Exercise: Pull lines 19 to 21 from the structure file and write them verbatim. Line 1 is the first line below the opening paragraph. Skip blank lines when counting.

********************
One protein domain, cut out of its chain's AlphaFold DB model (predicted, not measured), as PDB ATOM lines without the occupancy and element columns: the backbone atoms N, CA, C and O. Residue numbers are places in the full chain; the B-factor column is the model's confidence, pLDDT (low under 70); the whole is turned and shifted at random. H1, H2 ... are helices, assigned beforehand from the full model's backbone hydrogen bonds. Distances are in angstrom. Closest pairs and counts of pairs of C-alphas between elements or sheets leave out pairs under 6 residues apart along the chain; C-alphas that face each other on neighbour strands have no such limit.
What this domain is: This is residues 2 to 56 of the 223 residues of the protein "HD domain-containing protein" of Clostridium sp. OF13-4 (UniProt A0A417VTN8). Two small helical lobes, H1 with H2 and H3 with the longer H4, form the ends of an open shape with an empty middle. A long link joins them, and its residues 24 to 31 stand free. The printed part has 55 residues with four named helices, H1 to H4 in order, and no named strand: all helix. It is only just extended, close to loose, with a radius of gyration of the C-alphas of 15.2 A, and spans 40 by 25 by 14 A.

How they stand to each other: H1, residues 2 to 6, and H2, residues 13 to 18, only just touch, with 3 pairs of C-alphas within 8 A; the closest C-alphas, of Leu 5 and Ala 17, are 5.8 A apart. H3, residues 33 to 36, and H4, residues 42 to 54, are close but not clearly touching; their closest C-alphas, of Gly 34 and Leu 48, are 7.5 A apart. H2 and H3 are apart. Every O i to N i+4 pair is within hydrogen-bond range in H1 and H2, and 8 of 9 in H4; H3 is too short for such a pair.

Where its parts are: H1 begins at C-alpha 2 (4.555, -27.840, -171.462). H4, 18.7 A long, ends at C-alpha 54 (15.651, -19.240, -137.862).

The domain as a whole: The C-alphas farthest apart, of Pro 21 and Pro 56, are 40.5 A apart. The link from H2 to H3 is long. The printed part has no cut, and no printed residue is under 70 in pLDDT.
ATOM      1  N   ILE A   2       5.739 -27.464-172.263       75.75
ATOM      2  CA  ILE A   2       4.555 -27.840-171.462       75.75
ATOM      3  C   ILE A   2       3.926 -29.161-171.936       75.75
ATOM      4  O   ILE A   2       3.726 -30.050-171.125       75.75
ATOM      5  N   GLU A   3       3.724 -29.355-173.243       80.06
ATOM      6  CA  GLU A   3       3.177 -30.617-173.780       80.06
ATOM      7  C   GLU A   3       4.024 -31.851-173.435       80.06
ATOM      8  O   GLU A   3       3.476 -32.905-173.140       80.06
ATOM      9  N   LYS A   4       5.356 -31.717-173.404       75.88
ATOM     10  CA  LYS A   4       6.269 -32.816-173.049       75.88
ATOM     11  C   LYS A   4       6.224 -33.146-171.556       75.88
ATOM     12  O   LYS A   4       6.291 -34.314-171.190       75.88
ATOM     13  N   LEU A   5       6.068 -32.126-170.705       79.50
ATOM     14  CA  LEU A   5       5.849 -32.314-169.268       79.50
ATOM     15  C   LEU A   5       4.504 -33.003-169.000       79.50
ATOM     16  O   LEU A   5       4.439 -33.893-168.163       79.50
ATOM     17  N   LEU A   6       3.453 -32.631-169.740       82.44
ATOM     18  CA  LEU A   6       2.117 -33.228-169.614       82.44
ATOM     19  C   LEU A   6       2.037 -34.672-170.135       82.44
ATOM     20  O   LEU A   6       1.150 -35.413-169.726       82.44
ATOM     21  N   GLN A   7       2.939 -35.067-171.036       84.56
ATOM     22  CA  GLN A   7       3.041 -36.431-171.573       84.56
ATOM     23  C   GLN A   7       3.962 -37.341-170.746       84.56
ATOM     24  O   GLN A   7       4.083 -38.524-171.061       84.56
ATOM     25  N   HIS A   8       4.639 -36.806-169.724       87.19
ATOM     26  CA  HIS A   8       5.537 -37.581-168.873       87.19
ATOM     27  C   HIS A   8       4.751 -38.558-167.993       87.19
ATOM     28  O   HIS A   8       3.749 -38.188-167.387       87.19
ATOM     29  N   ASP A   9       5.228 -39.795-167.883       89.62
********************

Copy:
ATOM     15  C   LEU A   5       4.504 -33.003-169.000       79.50
ATOM     16  O   LEU A   5       4.439 -33.893-168.163       79.50
ATOM     17  N   LEU A   6       3.453 -32.631-169.740       82.44